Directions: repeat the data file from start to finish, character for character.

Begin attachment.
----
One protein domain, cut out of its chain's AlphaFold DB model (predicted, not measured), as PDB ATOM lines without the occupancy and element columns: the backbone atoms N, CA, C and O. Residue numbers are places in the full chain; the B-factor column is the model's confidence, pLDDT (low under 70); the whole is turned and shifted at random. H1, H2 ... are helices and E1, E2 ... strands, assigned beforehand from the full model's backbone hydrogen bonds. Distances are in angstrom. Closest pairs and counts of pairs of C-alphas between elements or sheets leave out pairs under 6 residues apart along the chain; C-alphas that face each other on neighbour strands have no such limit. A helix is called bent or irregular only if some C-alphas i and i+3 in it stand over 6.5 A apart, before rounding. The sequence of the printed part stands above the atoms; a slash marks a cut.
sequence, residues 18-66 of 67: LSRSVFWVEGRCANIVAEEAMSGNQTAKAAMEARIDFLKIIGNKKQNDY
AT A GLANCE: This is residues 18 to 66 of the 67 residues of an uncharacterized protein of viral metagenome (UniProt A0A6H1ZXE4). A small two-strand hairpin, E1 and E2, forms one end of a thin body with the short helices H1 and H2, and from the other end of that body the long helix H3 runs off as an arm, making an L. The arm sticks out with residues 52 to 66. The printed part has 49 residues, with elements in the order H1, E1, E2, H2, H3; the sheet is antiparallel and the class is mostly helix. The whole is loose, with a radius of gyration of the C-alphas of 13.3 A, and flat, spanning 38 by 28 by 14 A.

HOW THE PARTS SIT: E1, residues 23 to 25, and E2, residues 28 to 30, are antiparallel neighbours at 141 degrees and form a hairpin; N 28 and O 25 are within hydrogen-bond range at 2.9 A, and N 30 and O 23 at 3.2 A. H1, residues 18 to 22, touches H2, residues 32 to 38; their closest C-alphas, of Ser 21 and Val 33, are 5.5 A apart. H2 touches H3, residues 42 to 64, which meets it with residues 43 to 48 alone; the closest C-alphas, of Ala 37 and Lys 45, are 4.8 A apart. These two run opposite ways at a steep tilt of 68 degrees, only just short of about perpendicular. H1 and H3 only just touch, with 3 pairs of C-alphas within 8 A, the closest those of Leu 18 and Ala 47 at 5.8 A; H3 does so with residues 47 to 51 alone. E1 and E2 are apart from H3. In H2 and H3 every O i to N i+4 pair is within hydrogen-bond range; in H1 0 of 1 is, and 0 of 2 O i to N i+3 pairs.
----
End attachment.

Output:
One protein domain, cut out of its chain's AlphaFold DB model (predicted, not measured), as PDB ATOM lines without the occupancy and element columns: the backbone atoms N, CA, C and O. Residue numbers are places in the full chain; the B-factor column is the model's confidence, pLDDT (low under 70); the whole is turned and shifted at random. H1, H2 ... are helices and E1, E2 ... strands, assigned beforehand from the full model's backbone hydrogen bonds. Distances are in angstrom. Closest pairs and counts of pairs of C-alphas between elements or sheets leave out pairs under 6 residues apart along the chain; C-alphas that face each other on neighbour strands have no such limit. A helix is called bent or irregular only if some C-alphas i and i+3 in it stand over 6.5 A apart, before rounding. The sequence of the printed part stands above the atoms; a slash marks a cut.
sequence, residues 18-66 of 67: LSRSVFWVEGRCANIVAEEAMSGNQTAKAAMEARIDFLKIIGNKKQNDY
AT A GLANCE: This is residues 18 to 66 of the 67 residues of an uncharacterized protein of viral metagenome (UniProt A0A6H1ZXE4). A small two-strand hairpin, E1 and E2, forms one end of a thin body with the short helices H1 and H2, and from the other end of that body the long helix H3 runs off as an arm, making an L. The arm sticks out with residues 52 to 66. The printed part has 49 residues, with elements in the order H1, E1, E2, H2, H3; the sheet is antiparallel and the class is mostly helix. The whole is loose, with a radius of gyration of the C-alphas of 13.3 A, and flat, spanning 38 by 28 by 14 A.

HOW THE PARTS SIT: E1, residues 23 to 25, and E2, residues 28 to 30, are antiparallel neighbours at 141 degrees and form a hairpin; N 28 and O 25 are within hydrogen-bond range at 2.9 A, and N 30 and O 23 at 3.2 A. H1, residues 18 to 22, touches H2, residues 32 to 38; their closest C-alphas, of Ser 21 and Val 33, are 5.5 A apart. H2 touches H3, residues 42 to 64, which meets it with residues 43 to 48 alone; the closest C-alphas, of Ala 37 and Lys 45, are 4.8 A apart. These two run opposite ways at a steep tilt of 68 degrees, only just short of about perpendicular. H1 and H3 only just touch, with 3 pairs of C-alphas within 8 A, the closest those of Leu 18 and Ala 47 at 5.8 A; H3 does so with residues 47 to 51 alone. E1 and E2 are apart from H3. In H2 and H3 every O i to N i+4 pair is within hydrogen-bond range; in H1 0 of 1 is, and 0 of 2 O i to N i+3 pairs.